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The CNN producer alleges that the police asked “do you speak English?”  during his arrest


A CNN producer who covered the protests against the police assassination of Daunte Wright was arrested and a police officer asked her if she spoke English, according to a letter to the governor of Minnesota.

Carolyn Sung, the CNN producer, made the allegations in a letter made public by law firm Ballard Spahr. The letter contained several other allegations of police misconduct against journalists covering the protests.

Ballard Spahr is currently being retained by dozens of news organizations, including NBC News, to represent their interests as they cover the murder trial of former Minneapolis cop Derek Chauvin and protests across Minnesota following of the police murder of Daunte Wright in the nearby Brooklyn Center.

Sung, who is of Asian and American descent, alleged that while covering the April 13 protests, she was thrown to the ground and had her hands tied before a Minnesota State Patrol soldier asked her later: “Do you speak English?”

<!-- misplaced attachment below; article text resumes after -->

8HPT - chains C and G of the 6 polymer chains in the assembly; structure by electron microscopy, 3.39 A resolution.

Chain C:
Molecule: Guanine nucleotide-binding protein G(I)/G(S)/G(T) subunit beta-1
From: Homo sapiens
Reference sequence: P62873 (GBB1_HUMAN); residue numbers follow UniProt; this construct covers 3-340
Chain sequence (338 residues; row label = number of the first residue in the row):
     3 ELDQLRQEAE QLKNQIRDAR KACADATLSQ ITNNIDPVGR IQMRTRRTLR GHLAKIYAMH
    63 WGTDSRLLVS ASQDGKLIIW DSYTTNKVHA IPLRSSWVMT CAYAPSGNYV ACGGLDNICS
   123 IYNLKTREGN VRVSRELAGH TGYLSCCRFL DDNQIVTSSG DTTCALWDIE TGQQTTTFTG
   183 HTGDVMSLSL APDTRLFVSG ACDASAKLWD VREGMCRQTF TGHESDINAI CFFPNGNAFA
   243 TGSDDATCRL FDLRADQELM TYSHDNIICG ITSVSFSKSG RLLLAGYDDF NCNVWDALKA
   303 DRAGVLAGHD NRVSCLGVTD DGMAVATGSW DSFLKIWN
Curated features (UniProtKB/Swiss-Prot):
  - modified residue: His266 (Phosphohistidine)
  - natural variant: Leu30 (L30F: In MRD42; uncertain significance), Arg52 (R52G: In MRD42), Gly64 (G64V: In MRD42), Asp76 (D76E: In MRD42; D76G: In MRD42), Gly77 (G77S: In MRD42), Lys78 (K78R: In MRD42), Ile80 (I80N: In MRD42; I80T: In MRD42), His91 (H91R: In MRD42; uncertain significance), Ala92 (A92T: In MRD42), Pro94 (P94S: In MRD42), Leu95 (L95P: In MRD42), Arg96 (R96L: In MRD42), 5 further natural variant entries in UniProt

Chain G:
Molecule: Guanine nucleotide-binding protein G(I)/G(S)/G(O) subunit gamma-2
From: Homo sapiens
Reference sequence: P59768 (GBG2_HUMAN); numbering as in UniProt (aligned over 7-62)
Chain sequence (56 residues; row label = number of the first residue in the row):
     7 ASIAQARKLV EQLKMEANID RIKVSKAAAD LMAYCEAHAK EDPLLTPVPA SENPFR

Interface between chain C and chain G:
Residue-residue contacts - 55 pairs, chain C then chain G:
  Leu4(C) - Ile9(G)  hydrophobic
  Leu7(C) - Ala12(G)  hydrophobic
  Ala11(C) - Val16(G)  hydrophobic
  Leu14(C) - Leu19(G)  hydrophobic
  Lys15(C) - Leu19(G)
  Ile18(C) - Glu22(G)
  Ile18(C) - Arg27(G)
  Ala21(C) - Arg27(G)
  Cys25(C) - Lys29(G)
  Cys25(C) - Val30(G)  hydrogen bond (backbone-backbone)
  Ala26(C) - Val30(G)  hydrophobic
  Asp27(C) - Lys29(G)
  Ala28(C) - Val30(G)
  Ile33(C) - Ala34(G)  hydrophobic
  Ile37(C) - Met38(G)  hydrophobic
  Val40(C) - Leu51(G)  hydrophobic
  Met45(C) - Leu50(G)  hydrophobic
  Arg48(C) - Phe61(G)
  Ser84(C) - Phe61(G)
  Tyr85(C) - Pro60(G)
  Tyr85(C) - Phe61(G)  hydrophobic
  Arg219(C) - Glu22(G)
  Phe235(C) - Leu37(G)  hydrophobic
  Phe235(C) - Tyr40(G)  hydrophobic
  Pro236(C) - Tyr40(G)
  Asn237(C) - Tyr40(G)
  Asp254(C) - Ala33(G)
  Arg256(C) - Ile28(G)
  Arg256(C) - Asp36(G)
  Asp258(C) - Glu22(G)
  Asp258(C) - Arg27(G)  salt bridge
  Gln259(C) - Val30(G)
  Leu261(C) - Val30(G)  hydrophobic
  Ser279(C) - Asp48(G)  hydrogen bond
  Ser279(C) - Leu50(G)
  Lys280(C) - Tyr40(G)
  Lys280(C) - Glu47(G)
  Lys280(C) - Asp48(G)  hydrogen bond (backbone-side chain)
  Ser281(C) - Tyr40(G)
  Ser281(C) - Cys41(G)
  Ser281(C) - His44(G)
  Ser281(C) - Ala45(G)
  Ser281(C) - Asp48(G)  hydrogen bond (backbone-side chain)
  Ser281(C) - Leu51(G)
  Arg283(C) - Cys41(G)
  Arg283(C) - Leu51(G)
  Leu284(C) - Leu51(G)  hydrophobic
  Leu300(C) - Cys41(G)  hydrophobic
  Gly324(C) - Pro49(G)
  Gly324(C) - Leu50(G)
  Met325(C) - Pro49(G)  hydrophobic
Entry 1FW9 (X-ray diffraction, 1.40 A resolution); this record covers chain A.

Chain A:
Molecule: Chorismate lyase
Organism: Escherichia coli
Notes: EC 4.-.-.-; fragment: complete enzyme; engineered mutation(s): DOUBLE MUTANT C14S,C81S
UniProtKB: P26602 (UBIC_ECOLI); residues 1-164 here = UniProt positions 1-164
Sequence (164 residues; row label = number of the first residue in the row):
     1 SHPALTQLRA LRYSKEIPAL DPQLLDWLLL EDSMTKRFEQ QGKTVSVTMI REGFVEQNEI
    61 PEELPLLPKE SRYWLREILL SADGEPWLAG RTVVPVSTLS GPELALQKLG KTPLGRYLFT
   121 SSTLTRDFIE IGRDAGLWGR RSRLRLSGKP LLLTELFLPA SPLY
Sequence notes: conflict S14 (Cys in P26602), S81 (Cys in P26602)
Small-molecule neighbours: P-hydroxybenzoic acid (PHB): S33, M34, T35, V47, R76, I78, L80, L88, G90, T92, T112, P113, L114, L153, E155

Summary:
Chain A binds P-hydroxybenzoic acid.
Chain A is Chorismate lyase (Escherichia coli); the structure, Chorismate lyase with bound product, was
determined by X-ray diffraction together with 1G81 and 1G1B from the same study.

“Sung, whose main language is English, was put on a prisoner transport bus and sent to Hennepin County Jail, where she was patted and searched by a policewoman who put her hands in the pants. of Sung and in her bra, fingerprints, The body was electronically scanned and ordered to undress and put on an orange uniform before the lawyers working for her could locate her and secure her release, a process that has took over two hours, ”the letter said.

“The purpose of the letter was to make state officials aware of the many instances of misconduct and to work towards a solution,” said Leita Walker.

A CNN spokesperson did not immediately respond to an NBC News request for comment.

In the letter, Walker wrote that the news agencies she represents – including NBC News – “are deeply troubled by what has happened in the past few days.”

“The First Amendment is clear: journalists have a solid right of access to collect and report the news without fear of intrusion or interference by law enforcement,” Walker wrote.

In published tweets Shortly after a meeting with news outlets, law enforcement and other stakeholders, Minnesota Gov. Tim Walz said, “Journalists should be allowed to safely cover protests and civil unrest. ”

“I have asked our law enforcement partners to make changes that will help ensure journalists do not face obstacles in doing their jobs,” Walz said.

The Minnesota State Patrol and the Hennepin County Sheriff’s Office did not immediately respond to requests for comment from NBC News.





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